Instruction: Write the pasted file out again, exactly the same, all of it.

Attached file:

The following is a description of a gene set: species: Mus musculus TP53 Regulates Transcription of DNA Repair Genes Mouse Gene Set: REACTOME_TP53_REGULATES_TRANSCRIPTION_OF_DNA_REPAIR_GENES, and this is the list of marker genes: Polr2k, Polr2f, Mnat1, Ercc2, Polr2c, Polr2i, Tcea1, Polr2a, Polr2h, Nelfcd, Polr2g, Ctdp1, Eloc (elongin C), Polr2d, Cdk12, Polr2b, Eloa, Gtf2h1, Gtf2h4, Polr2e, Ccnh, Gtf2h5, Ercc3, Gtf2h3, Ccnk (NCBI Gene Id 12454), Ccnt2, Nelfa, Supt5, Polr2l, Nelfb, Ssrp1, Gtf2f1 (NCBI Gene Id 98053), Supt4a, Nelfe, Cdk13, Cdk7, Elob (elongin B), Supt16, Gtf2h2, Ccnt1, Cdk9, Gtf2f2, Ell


The following is a description of a gene set: species: Mus musculus TP53 Regulates Transcription of DNA Repair Genes Mouse Gene Set: REACTOME_TP53_REGULATES_TRANSCRIPTION_OF_DNA_REPAIR_GENES, and this is the list of marker genes: Polr2k, Polr2f, Mnat1, Ercc2, Polr2c, Polr2i, Tcea1, Polr2a, Polr2h, Nelfcd, Polr2g, Ctdp1, Eloc (elongin C), Polr2d, Cdk12, Polr2b, Eloa, Gtf2h1, Gtf2h4, Polr2e, Ccnh, Gtf2h5, Ercc3, Gtf2h3, Ccnk (NCBI Gene Id 12454), Ccnt2, Nelfa, Supt5, Polr2l, Nelfb, Ssrp1, Gtf2f1 (NCBI Gene Id 98053), Supt4a, Nelfe, Cdk13, Cdk7, Elob (elongin B), Supt16, Gtf2h2, Ccnt1, Cdk9, Gtf2f2, Ell